The Importance of Emotional Intelligence in Leadership
Strength and decisiveness are oft-cited qualities of effective leaders, but what about emotional intelligence? It might sound surprising, especially in business, but emotional intelligence, or EI, is actually an essential attribute of successful leaders. In fact, a leader’s level of EI actually affects their ability to be strong and decisive.
Emotional intelligence is defined as “the ability to identify and manage your own emotions and the emotions of others,” according to Psychology Today. People who are emotionally intelligent are aware of their emotions, can harness and apply them, and can manage their own emotions (as well as those of other people).
So, EI is about knowing yourself as much as it is about understanding other people — and you really can’t have one without the other.
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Emotional intelligence and you
Some people are naturally emotionally intelligent. Others need to develop EI. Whichever camp you fall into, you need to do some reflection.
Do you understand your emotions and how they affect your decisions? Can you take a step back and recognize when your feelings are distorting your judgment? EI isn’t about tamping down or ignoring those feelings, but acknowledging that your emotions do affect you and your work — whether you like it or not.
(It is also important to note that EI is not the same thing as agreeableness, optimism, happiness, calmness, or motivation, according to Psychology Today.)
A quiz offered by the Harvard Business Review allows you to assess yourself on five core competencies. If you don’t score as highly as you would like, don’t worry: There are exercises you can complete and work you can do to improve your emotional self-awareness, develop a more positive outlook, and become more empathetic.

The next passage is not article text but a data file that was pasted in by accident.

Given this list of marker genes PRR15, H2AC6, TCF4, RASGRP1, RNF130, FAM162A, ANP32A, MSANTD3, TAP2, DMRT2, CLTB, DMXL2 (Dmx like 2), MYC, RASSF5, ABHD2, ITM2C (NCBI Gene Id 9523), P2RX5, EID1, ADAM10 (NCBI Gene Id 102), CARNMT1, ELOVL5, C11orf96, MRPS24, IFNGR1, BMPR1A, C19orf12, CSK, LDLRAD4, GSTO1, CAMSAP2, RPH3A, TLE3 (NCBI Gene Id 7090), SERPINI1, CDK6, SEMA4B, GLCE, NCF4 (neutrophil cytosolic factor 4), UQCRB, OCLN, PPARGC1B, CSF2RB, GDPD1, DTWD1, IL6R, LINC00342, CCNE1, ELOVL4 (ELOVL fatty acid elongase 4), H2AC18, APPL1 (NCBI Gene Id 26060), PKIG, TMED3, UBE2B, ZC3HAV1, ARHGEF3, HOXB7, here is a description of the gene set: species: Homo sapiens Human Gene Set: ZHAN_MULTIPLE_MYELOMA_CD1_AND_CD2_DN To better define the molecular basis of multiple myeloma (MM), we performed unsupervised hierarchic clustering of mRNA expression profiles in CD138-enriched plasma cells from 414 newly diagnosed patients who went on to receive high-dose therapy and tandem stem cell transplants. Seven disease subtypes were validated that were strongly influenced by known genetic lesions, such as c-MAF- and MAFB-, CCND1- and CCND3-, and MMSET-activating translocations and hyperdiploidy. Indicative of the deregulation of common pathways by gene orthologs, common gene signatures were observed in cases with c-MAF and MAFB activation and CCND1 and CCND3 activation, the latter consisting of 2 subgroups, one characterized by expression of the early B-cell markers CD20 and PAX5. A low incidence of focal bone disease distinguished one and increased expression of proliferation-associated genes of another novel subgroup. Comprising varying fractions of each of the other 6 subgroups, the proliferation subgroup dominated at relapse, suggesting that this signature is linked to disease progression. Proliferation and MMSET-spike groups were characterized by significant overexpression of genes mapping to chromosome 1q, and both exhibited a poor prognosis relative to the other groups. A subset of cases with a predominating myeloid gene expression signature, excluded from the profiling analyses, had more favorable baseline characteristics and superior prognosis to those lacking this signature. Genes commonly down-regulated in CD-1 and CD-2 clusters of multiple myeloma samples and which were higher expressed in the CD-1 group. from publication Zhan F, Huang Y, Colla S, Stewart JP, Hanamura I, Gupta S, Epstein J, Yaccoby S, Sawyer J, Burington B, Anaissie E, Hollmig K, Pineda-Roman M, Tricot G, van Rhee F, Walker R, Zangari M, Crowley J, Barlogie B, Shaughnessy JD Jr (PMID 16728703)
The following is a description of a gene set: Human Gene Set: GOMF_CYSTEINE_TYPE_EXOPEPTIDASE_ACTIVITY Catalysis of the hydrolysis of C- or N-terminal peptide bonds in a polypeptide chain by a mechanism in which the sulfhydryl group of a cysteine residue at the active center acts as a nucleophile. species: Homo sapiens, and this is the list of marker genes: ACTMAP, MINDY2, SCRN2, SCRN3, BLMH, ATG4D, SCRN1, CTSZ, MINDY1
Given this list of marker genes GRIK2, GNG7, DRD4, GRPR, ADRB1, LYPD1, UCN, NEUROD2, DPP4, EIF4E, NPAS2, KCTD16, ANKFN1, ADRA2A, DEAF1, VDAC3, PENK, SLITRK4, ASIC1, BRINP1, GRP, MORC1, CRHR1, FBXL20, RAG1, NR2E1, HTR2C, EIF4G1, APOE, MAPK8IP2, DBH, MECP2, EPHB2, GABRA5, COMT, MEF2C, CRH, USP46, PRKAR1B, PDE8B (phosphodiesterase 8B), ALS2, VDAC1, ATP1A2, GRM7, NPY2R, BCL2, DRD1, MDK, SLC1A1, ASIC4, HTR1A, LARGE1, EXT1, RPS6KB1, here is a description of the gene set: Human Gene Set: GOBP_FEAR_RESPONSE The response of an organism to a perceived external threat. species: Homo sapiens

Emotional intelligence and your employees
When it comes to your business, one of the most important applications of EI is listening to and communicating with your employees. If you have EI, it’s easier for you to understand their feelings and the implications of those feelings.
For example, if one of your employees is dealing with a family member who has a serious illness, the stress they’re feeling in their personal life might spill over into their work. Understanding this, you might talk to them about how you can adjust their duties and perhaps reassign important, time-sensitive projects until they’re ready to come back fully engaged.
Also, if your employees are dealing with serious mental health issues like grief, depression, and anxiety, you can better recognize when they need support and professional help.
Beyond the serious issues, EI is also valuable when it comes to general leadership and everyday interactions. When you understand your employees’ personalities and their feelings about each other, you can anticipate conflict and better group people for projects since you know who will work well together. You can also adjust your management style to get the best performance out of your employees.
Emotional intelligence is also incredibly important when it comes to hiring, because you need to gauge how well each applicant will interact with the rest of your employees (especially if you have a small team).
It’s also a good idea to involve your employees in the interview process if they are going to be working directly with the new hire. That way, they will feel that you value them enough to get their help in building the team. (And that shows a lot of emotional intelligence, too.)
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